The PDF format has been around for at least 20 years now, and throughout that time it’s continued to add the latest and greatest technologies – from Unicode to OpenType – to its portfolio. This means that the range of fonts now supported are as follows:
Most of the fonts we see inside PDF files are OpenType, TrueType, Type 1 or Type 1C. MMType1, Type0 and CID fonts are all extensions of those formats, which leaves Type 3 as the black sheep of the flock.
Type 3 fonts, along with Type 1 fonts, were first released in 1984 along with the PostScript specification. Type 1 offered a condensed set of PostScript operators, along with special commands for hinting, which gives the renderer some ideas of which features are most important for readability. Type 3, in contrast, offered the full range of PostScript commands but had no commands for hinting. Upon launch, Adobe released full documentation for Type 3 fonts, but kept Type 1 to themselves – they didn’t release any documentation, and used plenty of encryption on their Type 1 fonts.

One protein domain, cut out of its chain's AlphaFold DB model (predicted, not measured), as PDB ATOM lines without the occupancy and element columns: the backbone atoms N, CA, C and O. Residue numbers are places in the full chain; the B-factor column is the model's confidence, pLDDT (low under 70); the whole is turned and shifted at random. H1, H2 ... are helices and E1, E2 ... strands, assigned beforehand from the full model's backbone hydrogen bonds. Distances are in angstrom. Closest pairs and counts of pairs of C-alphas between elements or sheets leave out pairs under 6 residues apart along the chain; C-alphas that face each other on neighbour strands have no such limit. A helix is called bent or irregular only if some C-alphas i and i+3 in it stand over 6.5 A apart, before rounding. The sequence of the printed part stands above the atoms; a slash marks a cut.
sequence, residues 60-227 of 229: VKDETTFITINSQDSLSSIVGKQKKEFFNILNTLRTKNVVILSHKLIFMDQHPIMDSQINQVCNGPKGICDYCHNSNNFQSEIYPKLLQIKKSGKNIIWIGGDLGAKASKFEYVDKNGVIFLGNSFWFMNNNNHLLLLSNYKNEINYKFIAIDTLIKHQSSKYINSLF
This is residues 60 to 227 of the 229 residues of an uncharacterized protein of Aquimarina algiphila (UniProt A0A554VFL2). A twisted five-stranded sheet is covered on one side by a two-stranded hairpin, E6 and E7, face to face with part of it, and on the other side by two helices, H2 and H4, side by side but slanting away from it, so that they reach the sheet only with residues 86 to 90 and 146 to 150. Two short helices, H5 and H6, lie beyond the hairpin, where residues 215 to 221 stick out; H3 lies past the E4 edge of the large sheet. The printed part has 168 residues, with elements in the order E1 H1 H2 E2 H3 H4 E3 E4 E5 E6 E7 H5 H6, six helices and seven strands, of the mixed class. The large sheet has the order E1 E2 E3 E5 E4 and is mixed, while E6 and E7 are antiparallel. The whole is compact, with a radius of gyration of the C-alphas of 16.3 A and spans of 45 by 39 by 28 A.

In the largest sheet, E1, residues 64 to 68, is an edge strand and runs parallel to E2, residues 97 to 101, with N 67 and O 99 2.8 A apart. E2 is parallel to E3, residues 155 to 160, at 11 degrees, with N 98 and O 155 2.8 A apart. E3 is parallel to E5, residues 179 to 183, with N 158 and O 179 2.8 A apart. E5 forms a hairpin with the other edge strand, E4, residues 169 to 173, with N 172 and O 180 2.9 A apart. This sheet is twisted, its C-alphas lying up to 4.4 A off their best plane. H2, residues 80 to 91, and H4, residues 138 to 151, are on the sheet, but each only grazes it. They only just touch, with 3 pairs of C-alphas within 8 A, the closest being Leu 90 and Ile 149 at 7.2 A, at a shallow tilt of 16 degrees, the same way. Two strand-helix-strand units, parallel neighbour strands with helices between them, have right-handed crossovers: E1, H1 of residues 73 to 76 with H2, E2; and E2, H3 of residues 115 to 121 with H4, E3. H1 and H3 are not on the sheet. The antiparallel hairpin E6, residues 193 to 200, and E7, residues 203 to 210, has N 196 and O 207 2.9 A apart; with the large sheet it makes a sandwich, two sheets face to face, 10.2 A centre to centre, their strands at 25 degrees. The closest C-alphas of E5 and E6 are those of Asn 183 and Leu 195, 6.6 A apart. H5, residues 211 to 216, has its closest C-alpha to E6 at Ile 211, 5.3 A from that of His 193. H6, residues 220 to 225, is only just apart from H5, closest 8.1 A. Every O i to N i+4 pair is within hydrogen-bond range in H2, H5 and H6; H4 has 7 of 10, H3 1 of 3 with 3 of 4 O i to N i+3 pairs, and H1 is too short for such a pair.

This set the font world on an interesting course. Font foundries favoured Type 1 but were forced to use Type 3, Microsoft purchased a reverse engineered PostScript interpreter with Type 1 support called TrueImage, and Apple started work on a competing font format.